Jakarta already has a long history with ASEAN. Since 1974, all ASEAN member states have supported the city to host the ASEAN Secretariat, recently renamed the ASEAN Headquarters. Two years later, the Indonesia Government began constructing a complex to serve as the association’s headquarters.

Since then, Jakarta has solidified its informal status as the “Capital of ASEAN.”  In 2019, the Indonesian government announced the construction of two 16-story towers on the site, expanding the total floor space of the ASEAN Headquaters to a huge 49,993 square meters.

But it is still unclear whether the ASEAN headquarters will remain in Jakarta or be moved to Nusantara. In 2019, it was stated that the ASEAN Headquarters would remain in Jakarta,. However, Article 5(1) of the Nusantara Capital City Law states that as well as being the center of government, Nusantara will also become a diplomatic city, hosting representatives of foreign countries and international organisations. In 2022, there were already discussions among several foreign embassies about the ASEAN Headquarters moving to Balikpapan, a city in East Kalimantan, close to Nusantara.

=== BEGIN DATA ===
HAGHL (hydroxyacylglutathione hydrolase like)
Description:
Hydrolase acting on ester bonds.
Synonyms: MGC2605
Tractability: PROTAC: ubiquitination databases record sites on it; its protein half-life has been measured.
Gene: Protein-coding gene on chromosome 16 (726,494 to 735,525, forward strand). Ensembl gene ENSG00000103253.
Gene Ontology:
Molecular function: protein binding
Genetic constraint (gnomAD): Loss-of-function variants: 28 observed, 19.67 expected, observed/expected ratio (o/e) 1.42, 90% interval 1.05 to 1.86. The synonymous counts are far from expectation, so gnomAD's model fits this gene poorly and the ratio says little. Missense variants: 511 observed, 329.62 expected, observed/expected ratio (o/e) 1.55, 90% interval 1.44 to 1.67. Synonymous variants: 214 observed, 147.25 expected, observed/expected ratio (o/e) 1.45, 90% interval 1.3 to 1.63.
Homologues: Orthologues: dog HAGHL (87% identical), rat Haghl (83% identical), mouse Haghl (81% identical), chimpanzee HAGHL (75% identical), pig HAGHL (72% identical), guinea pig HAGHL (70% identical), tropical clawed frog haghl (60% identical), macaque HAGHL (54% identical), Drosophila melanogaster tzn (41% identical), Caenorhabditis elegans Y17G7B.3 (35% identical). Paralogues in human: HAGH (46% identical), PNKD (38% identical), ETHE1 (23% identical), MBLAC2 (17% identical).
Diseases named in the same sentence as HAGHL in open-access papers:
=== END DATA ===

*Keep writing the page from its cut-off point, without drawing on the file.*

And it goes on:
How to build a global city?

Jakarta should draw inspiration from New York. The city was selected as the first capital of the United States in 1789. But the city did not lose its lustre when it ceded its capital status to Philadelphia and subsequently Washington DC. Instead, it went on to become the unofficial capital of the world – or at least the 20th century – by developing  the world’s largest stock exchange and becoming the host of the United Nations Headquarters in 1946.